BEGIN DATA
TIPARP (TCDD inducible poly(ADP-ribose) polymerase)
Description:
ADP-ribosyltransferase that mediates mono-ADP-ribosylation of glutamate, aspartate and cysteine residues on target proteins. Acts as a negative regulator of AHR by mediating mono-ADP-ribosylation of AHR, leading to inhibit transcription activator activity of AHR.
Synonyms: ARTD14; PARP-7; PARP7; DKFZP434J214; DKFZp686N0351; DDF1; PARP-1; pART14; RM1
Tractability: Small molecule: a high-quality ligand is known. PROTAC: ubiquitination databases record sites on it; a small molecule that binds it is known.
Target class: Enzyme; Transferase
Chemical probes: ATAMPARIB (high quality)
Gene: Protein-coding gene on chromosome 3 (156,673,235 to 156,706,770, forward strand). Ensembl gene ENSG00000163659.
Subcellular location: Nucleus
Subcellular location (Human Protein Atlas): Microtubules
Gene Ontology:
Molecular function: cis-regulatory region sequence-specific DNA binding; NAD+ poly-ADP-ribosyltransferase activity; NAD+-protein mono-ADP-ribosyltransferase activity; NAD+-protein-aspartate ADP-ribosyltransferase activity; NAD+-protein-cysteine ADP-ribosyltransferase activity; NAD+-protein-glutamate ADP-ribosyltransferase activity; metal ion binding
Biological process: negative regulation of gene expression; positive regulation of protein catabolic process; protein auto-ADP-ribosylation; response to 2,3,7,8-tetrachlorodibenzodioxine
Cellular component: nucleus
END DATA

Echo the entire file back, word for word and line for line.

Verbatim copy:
TIPARP (TCDD inducible poly(ADP-ribose) polymerase)
Description:
ADP-ribosyltransferase that mediates mono-ADP-ribosylation of glutamate, aspartate and cysteine residues on target proteins. Acts as a negative regulator of AHR by mediating mono-ADP-ribosylation of AHR, leading to inhibit transcription activator activity of AHR.
Synonyms: ARTD14; PARP-7; PARP7; DKFZP434J214; DKFZp686N0351; DDF1; PARP-1; pART14; RM1
Tractability: Small molecule: a high-quality ligand is known. PROTAC: ubiquitination databases record sites on it; a small molecule that binds it is known.
Target class: Enzyme; Transferase
Chemical probes: ATAMPARIB (high quality)
Gene: Protein-coding gene on chromosome 3 (156,673,235 to 156,706,770, forward strand). Ensembl gene ENSG00000163659.
Subcellular location: Nucleus
Subcellular location (Human Protein Atlas): Microtubules
Gene Ontology:
Molecular function: cis-regulatory region sequence-specific DNA binding; NAD+ poly-ADP-ribosyltransferase activity; NAD+-protein mono-ADP-ribosyltransferase activity; NAD+-protein-aspartate ADP-ribosyltransferase activity; NAD+-protein-cysteine ADP-ribosyltransferase activity; NAD+-protein-glutamate ADP-ribosyltransferase activity; metal ion binding
Biological process: negative regulation of gene expression; positive regulation of protein catabolic process; protein auto-ADP-ribosylation; response to 2,3,7,8-tetrachlorodibenzodioxine
Cellular component: nucleus